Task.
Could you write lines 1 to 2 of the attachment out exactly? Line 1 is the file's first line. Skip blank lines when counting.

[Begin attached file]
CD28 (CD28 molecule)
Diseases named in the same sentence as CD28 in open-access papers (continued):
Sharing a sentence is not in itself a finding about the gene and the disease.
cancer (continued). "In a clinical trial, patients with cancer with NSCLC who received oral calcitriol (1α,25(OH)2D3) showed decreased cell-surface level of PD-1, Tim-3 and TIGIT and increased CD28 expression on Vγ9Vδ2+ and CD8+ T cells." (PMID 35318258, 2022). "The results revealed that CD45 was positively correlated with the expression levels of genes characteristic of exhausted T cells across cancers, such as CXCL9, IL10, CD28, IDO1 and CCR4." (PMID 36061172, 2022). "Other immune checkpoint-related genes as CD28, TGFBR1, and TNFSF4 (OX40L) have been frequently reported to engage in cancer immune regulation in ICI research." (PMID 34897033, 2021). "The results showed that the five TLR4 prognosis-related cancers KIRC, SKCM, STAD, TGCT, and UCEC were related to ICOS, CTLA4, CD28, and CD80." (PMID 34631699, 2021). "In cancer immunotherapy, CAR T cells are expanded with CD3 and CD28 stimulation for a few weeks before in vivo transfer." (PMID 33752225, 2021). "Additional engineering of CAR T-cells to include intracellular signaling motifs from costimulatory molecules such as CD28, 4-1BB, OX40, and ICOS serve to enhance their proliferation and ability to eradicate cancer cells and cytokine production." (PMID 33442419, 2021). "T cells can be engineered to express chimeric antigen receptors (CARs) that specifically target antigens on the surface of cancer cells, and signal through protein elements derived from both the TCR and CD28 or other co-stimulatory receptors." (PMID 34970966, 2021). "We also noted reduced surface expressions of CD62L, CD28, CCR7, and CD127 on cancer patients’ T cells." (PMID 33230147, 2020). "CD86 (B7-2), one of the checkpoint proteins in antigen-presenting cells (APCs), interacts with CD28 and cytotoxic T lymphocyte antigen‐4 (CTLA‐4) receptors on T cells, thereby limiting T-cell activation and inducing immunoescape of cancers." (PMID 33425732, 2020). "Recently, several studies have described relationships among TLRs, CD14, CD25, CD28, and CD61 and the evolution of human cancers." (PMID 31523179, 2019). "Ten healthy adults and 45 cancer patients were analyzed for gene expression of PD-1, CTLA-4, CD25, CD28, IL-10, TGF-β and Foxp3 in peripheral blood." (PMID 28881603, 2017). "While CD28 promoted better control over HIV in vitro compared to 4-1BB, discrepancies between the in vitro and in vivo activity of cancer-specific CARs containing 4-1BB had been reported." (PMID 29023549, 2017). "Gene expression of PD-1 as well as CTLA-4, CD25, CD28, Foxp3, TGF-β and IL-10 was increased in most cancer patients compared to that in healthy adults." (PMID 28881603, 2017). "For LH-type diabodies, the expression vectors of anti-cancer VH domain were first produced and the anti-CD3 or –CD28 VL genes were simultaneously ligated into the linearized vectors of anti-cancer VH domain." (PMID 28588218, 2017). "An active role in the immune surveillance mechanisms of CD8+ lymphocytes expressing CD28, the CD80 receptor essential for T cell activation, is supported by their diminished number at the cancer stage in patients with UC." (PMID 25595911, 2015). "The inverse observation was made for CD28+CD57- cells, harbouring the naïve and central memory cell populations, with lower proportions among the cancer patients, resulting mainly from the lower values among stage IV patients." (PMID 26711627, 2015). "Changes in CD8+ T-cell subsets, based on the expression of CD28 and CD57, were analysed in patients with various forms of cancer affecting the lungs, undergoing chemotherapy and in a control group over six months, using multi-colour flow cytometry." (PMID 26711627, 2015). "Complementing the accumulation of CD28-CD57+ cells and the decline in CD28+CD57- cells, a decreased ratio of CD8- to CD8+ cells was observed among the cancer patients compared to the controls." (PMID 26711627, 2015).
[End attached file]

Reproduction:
CD28 (CD28 molecule)
Diseases named in the same sentence as CD28 in open-access papers (continued):